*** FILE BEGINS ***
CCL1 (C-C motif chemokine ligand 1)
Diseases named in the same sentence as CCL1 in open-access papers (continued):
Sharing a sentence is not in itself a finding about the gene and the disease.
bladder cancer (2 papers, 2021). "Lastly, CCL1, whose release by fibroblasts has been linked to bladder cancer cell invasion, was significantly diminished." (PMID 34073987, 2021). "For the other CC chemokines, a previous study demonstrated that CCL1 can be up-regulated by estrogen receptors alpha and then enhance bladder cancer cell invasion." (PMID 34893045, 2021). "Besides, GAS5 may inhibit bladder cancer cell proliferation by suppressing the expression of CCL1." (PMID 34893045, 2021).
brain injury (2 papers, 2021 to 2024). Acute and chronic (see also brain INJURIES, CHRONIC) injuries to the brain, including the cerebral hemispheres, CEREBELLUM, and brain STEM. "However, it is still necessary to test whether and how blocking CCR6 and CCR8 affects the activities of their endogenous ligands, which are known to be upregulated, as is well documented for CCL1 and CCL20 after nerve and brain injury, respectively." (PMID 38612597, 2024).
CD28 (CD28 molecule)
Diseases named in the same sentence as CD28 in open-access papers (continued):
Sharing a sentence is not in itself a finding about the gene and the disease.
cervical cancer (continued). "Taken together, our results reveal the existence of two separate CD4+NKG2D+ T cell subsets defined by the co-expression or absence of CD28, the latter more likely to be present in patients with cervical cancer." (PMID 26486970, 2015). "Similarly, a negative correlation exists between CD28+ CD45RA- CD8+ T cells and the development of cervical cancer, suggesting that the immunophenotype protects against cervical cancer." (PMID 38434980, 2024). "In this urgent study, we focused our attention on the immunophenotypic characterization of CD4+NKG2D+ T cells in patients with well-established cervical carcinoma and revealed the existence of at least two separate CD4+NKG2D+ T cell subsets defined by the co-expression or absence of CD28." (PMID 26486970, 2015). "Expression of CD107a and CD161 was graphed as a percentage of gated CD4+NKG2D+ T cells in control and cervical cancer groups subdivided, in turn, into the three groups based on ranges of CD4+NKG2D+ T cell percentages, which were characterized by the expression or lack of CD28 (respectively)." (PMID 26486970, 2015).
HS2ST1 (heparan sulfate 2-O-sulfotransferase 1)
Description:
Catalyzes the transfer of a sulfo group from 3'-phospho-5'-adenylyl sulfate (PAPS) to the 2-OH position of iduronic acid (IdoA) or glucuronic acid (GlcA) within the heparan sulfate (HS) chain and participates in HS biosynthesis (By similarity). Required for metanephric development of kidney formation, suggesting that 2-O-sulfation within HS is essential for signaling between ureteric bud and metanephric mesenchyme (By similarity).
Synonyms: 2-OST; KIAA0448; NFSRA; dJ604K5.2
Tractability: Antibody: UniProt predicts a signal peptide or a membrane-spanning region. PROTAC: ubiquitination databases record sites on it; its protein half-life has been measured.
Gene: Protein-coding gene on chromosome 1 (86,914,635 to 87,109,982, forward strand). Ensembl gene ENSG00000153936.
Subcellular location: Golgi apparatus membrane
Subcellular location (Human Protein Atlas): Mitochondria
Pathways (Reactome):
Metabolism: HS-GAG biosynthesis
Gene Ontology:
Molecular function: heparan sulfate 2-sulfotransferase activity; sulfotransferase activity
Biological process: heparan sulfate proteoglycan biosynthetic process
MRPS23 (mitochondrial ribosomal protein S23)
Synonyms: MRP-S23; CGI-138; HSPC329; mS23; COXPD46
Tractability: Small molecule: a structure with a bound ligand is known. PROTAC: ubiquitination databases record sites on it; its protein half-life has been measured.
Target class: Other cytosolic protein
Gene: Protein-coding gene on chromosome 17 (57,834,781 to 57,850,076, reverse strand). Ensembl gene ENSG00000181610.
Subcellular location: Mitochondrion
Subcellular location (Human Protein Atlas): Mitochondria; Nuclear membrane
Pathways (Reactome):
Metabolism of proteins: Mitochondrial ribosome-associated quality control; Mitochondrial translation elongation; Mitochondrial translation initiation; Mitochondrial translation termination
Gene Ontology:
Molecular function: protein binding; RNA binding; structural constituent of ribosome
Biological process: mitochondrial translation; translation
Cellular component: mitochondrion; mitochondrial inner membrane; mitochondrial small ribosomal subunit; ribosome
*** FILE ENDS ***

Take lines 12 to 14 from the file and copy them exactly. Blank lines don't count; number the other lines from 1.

Catalyzes the transfer of a sulfo group from 3'-phospho-5'-adenylyl sulfate (PAPS) to the 2-OH position of iduronic acid (IdoA) or glucuronic acid (GlcA) within the heparan sulfate (HS) chain and participates in HS biosynthesis (By similarity). Required for metanephric development of kidney formation, suggesting that 2-O-sulfation within HS is essential for signaling between ureteric bud and metanephric mesenchyme (By similarity).
Synonyms: 2-OST; KIAA0448; NFSRA; dJ604K5.2
Tractability: Antibody: UniProt predicts a signal peptide or a membrane-spanning region. PROTAC: ubiquitination databases record sites on it; its protein half-life has been measured.